As he waited for the phone to ring, he noticed a poster on the billboard. It was large and colourful and he wondered how he could’ve missed it until today: It called for people of special talent. It didn’t say specifically what that talent was but it said that anyone who signed up was to be sent on a special mission off the coast of Gordige, which, incidentally was far from the frontlines. A top secret mission, it said. Banks hung up the phone, even as he heard his father answer on the other end and felt bad a bout it for a second before hope spurned within him. He could not possibly encounter the enemy so close to our border, could they? He tried to picture the great ocean between them and he came to the conclusion that it was unlikely. Would they take him even with his bad track record? He wondered and noted down the time and place. He decided he didn’t even care what sort of mission it was, if he could serve his country with little risk in seeing actual combat, he’d do anything.
He was in high spirit until he walked up to the building the meeting was held and waited in the hall. He was sure they wouldn’t take him, a special mission demanded special people and he wasn’t extraordinary in anything the military held value, he was certain. There was a few other people waiting in the hall. They kept to themselves, long distances between them and Banks held his gaze to his feet, only glancing slightly as he passed them one by one, hoping to get a glimpse of the kind of people they were. But he couldn’t discern anything. They seemed confident, though, loners, dangerous people, he decided and he waited furthest from the other end of the hallway. One by one they were called inside. Their reaction didn’t tell anything if they passed. Perhaps it wouldn’t be decided then and there? He was the last person to be called in and he was greeted by three military men, officers, by the looks of it, sitting behind a table with one stool placed in front for him to sit on. He placed himself nervously. “State your name and rank, soldier,” a voice said.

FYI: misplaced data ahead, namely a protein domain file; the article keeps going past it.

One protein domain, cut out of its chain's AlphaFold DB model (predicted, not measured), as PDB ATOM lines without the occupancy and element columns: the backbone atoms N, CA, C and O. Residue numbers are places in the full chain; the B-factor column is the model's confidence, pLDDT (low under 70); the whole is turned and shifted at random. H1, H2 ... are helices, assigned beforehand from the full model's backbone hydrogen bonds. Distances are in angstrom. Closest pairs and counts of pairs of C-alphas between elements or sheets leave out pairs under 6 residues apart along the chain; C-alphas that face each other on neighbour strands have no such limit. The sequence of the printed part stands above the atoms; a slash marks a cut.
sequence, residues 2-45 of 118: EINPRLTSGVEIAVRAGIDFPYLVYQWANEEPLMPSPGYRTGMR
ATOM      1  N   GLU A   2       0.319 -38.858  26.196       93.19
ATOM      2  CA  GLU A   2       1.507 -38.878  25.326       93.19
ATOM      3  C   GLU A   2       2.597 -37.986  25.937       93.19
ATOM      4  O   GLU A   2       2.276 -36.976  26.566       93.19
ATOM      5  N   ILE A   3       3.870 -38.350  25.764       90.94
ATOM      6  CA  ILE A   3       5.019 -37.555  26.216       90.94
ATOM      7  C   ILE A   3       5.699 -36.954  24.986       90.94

It was hard to distinguish them from one another with the sun at their back. “Bank’s, Fair Bank’s, he said. Private in training.”
They scribbled down his name. The one in the middle leaned to the one on the right and whispered something he couldn’t hear. They were discussing something, then they said. “Why do you want to be on this mission?”
Banks had prepared for this, if anything, they would ask his reasons and he had practised. “One should do what they can to the motherland. No matter what you ask of me, I’ll do it without fail.”
They seemed to like the answer as they murmured amongst themselves. As it seemed the interview was over, the one in the middle leaned forward and said. “Does your father know you are accepting this mission?”
Banks swallowed. To think he would encounter a friend of his fathers! “Y—Yes! He’s very proud of me for doing it,” he lied.
The officer didn’t seem to buy it as he hesitated, but the one on the right said something in a low voice and the middle guy nodded. “You can go,” he said.